This marks the last post for Green Piazza and it’s where I get to write about my future plans.
I remember as a kid growing up getting excited when I found a grocery that sold Harina Pan (main ingredient for Venezuelan arepas) because it meant I wouldn’t have to wait for the next trip to Venezuela to bring Harina Pan home in my suitcase. There were no Venezuelan restaurants around, so the only Venezuelan food we ate outside of Venezuela was the food that we prepared.
I went to New York for the first time recently. As far as food went, I knew what I should get: New York style pizza, Puerto Rican or Dominican food from Spanish Harlem and/or some form of tasty meat from a food truck.
I knew what I should’ve gotten, but the truth is I arrived in New York a little too hungry and settled for the first busy burger spot I could find near Times Square. The toppings were tasty, but the meat was dry. It was nothing worth blogging about. I was too full to venture elsewhere to try a better dish. I only had five hours left in the city so I felt like I had come to a food mecca of flavors and ordered toast.
Out of all the weekly challenges this is the only challenge that I was too shy to do. Sort of.
When I think of foods I’ve always wanted to try, grasshoppers is no where on that list yet one night I found myself face-to-face with a grasshopper challenge. I was at a Thai restaurant in the countryside in Japan. It was a place that I frequented at least twice a month with some of my Japanese hip-hop friends.
That night I had slipped into the restaurant for some curry and was greeted by the waitress with a smile. She invited us to try something new. Grasshoppers in a brownish glaze.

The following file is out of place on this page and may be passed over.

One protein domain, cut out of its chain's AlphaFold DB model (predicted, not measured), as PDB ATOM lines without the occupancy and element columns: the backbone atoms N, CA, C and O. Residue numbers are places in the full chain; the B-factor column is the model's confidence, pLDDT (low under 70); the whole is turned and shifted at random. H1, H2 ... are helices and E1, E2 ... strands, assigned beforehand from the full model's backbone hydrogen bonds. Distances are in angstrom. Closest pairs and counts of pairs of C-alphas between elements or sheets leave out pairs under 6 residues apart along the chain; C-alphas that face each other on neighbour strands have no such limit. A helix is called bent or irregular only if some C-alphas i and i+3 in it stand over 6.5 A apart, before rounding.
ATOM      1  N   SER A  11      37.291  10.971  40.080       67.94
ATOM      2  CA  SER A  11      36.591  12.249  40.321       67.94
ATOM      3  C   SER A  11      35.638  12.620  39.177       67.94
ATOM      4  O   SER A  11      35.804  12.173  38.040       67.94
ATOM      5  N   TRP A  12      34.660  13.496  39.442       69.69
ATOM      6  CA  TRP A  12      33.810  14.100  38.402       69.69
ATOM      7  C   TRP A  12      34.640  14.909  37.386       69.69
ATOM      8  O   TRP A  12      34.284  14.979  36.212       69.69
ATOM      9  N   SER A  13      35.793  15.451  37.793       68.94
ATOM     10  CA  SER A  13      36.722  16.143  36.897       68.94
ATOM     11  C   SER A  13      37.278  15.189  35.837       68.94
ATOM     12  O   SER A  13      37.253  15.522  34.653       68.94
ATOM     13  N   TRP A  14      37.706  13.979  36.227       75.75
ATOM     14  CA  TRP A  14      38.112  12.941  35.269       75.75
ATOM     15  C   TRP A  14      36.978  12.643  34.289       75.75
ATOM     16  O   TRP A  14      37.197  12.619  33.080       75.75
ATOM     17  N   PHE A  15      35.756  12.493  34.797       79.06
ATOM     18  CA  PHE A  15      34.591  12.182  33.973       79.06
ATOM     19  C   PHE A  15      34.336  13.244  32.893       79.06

So, I’ve never been to Kenya, but I have had homemade Kenyan food in Japan.
When I sat down to write this post, I found myself wanting to avoid it. I went to the kitchen to munch on some spinach (one of my comfort foods.) I came back and now I sit trying to some up how this process has been.
Why am I trying to avoid this post?
Well, I guess it’s because when I started this blog I knew it would only be for forty weeks. As I write I realize in three more weeks Green Piazza will come to an end.
If you ever have the privilege of living in Japan for a while, you’ll more-than-likely run into someone who will ask you this question:
“Can you eat natto?”
What is natto you ask? Natto is fermented soybeans, which doesn’t sound so bad, right? If you have experienced natto, however, you know that its actuality is far worse than its description.
The night was warm as we all crowded into the living room of a Peruvian lady old enough to be my aunt. She lived in a two-story home on the outskirts of Tokyo and always loved having people in her home. That night she was having a party and I can’t remember the occasion, since she often had parties, but I do remember feeling happy to be invited.
For this week’s challenge I had the privilege of translating a portion of a book. Below is a section from a chapter titled, “Luis” from Danilo Fernando Gutierrez Baella’s book Aunque Sea Solo en Sueños.
The cellular rings abruptly and I nervously let the old diploma I held in my hands fall. I pick up the scribbled on pages and pictures that covered the vibrating phone and answer before they can hang up.
“Hello? Chabela? Good morning, good to hear from you… How are y…? What’d you say? But… What happened with…? Of course, of course… it doesn’t matter. You don’t know and you have no to reason to know, right? It’s fine. So I’ll go Monday to finalize my affairs with the company and my severance pay… Monday too, right…?”
I’m frozen. The girls, the delivery, the debts… In one second all parade in front of my tired, resigned eyes. I run my fingers through the fuzz that still sprouts on my shiny head. “Is it me, or all of these makeshift pseudo-businessmen… People who got accustomed to the good, the pretty and more than anything the cheap? It’s not me… quality costs, experience has value… But there are so many slack brats that compete with master degrees in “How to pass paper tests in Marketing in the New Millennium,” which makes it difficult to sell an image with the support of training that the years can only give you… and blah, blah, blah…” My brain digresses. It tries to understand.